Sometimes crossing an invisible borderline can get people killed. That is what happened in the latest “incident” in Asia when a Chinese skipper fatally stabbed a South Korean Coast Guard officer who was arresting him for fishing in Korean waters. AFP has the story:
It was the second time in less than four years that a South Korean coastguard officer had been killed, amid increasingly violent clashes in the rich fishing grounds of the Yellow Sea which separates the two countries.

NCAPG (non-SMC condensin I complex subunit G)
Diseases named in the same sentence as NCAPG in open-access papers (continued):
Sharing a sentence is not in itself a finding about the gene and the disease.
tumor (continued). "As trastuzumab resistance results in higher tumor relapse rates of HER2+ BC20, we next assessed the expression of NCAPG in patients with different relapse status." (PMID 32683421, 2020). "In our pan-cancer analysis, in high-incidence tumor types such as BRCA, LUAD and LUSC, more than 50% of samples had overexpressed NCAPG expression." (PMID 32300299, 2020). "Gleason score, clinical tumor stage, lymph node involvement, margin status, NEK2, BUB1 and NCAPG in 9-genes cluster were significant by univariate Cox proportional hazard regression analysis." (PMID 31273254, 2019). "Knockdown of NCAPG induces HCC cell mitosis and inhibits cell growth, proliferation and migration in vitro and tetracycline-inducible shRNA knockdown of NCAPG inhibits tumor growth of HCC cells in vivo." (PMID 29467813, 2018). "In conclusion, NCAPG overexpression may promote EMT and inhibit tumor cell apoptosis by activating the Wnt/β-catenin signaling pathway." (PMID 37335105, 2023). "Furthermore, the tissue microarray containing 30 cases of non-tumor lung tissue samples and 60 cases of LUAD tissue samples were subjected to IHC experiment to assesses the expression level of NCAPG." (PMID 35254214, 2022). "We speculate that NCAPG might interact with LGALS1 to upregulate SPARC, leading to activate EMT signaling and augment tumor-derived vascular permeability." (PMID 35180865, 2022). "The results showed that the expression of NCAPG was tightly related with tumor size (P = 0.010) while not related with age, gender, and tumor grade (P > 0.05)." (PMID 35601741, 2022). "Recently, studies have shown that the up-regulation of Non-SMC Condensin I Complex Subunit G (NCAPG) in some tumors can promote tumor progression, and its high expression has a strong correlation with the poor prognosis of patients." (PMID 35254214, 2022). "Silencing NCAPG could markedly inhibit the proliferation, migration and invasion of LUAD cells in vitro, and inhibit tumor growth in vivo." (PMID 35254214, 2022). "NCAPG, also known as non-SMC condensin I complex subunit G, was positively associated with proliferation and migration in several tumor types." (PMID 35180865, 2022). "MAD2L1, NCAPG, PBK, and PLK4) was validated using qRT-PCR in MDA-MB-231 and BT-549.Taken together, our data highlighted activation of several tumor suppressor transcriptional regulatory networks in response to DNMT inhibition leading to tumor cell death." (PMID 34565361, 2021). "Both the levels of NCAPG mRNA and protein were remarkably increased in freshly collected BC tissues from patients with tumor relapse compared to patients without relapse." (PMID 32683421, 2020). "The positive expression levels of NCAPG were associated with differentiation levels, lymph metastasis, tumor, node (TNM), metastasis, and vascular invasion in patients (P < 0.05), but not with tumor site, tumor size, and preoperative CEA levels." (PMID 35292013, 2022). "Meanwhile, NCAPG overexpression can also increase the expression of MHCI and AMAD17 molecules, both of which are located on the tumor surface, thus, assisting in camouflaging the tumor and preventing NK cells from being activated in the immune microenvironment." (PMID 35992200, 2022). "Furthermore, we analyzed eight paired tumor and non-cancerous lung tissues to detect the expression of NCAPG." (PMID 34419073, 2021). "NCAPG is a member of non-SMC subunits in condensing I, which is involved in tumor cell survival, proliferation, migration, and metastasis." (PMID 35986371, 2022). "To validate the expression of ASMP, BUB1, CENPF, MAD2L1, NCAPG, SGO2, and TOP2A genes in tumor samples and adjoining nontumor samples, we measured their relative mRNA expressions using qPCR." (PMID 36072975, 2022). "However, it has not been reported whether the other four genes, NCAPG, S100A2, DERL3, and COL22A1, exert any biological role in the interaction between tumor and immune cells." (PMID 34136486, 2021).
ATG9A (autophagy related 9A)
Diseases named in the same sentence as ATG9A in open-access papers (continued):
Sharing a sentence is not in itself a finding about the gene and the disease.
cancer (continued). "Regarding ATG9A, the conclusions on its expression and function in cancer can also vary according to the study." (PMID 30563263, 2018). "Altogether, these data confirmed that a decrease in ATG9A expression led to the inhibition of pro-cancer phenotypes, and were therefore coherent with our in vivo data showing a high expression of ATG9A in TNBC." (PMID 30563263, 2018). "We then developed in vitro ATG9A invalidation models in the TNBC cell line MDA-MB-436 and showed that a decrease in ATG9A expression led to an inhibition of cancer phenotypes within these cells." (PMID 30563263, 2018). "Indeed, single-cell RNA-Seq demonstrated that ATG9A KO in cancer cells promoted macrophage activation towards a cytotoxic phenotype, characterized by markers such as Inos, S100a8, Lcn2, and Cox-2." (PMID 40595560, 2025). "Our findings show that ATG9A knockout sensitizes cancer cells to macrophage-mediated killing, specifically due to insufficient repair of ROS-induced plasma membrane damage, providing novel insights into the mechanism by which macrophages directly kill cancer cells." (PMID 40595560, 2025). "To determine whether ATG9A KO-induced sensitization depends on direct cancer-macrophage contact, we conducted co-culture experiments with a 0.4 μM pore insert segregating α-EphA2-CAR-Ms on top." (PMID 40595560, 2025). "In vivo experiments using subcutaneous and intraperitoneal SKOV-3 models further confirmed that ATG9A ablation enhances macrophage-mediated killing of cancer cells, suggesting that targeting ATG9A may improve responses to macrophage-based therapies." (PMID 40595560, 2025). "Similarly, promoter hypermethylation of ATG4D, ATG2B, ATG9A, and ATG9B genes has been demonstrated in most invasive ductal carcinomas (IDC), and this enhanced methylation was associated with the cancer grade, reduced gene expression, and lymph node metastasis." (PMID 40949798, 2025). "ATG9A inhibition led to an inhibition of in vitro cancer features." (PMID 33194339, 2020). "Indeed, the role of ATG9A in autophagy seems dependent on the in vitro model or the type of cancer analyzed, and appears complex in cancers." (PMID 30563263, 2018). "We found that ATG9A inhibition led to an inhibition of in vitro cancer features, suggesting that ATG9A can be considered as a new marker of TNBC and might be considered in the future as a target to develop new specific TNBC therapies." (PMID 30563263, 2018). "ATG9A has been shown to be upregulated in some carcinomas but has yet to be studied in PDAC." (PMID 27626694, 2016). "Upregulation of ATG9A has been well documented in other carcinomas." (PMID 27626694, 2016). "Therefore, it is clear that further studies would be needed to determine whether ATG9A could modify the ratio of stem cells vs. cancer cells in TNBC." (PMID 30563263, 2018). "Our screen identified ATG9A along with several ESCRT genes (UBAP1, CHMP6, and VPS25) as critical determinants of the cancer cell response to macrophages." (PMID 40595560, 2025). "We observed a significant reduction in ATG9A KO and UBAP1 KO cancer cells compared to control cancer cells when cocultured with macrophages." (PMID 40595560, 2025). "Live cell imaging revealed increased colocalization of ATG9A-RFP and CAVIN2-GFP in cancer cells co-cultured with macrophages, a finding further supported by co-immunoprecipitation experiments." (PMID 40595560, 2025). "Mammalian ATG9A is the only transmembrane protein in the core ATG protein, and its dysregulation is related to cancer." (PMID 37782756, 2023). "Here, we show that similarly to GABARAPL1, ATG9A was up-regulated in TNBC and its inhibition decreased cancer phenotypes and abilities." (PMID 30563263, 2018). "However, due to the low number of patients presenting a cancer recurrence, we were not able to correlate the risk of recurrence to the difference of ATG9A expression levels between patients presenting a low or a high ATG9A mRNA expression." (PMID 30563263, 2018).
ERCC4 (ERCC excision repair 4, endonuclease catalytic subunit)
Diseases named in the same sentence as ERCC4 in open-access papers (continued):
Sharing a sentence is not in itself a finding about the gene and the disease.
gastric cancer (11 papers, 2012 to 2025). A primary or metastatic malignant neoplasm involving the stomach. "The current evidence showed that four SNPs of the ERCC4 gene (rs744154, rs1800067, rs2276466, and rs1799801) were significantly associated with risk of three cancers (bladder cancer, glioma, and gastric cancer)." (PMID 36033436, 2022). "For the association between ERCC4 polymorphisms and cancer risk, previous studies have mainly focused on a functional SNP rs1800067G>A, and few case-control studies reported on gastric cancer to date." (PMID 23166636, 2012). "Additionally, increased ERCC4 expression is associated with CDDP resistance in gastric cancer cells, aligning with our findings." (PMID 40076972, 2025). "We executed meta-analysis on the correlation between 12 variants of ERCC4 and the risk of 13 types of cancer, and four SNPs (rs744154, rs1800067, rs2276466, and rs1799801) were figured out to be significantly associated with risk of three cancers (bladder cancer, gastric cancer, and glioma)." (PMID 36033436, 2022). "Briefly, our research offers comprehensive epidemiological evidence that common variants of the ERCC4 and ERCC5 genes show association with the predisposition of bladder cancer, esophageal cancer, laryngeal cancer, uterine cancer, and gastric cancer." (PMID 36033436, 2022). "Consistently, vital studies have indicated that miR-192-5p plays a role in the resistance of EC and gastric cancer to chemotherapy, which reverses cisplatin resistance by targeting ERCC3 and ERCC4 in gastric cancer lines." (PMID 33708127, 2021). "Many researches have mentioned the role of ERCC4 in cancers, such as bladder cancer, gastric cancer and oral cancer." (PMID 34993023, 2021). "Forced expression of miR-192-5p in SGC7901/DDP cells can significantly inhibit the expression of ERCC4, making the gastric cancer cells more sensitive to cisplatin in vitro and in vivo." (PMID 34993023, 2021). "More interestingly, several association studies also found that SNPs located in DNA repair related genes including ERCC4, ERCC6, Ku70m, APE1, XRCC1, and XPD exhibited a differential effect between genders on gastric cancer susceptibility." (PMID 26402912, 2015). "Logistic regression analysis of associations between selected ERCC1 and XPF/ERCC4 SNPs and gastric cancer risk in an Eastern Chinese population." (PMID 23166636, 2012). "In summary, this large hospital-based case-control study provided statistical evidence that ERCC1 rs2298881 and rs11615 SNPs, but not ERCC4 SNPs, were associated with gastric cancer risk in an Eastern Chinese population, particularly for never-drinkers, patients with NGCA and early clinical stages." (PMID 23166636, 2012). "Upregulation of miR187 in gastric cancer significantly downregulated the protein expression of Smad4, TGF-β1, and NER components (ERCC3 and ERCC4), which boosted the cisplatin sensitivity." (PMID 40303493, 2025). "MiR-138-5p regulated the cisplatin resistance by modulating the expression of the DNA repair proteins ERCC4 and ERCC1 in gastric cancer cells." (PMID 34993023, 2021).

As the article says, things like this have happened before. But this is the first incident in recent memory that might result in a murder trial. A number of Chinese fishermen and South Korean Coast Guard officers have drowned during the past five years as skippers navigate the rich fishing waters near the border. But if the reports are true and the Chinese skipper stabbed two South Korean officers with a shard of glass, it will not go down well in South Korea.Anybody who knows Korea knows that the Koreans are fiercely nationalistic and quick to take umbrage at real or perceived slights. They have to be; a small people surrounded by great powers, Koreans would have lost their independence and even their identity centuries ago if they didn’t band together to resist foreign pressure. Koreans have always been a nationalistic people at odds with their neighbors. Koreans tend to be more suspicious and resentful of Japan than of China, making Seoul one of a short list of regional capitals where China might someday make some headway. But incidents like this undermine that traditional regard, and China does not have so many potential friends that it can cross South Korea off the list.For the moment, the Chinese skipper “has been arrested for murder and violating the South’s exclusive economic zone”. South Korea’s handling of the trial and China’s reaction to it will determine whether or not the story has legs. But Beijing needs to reflect; some things are even more important than fish.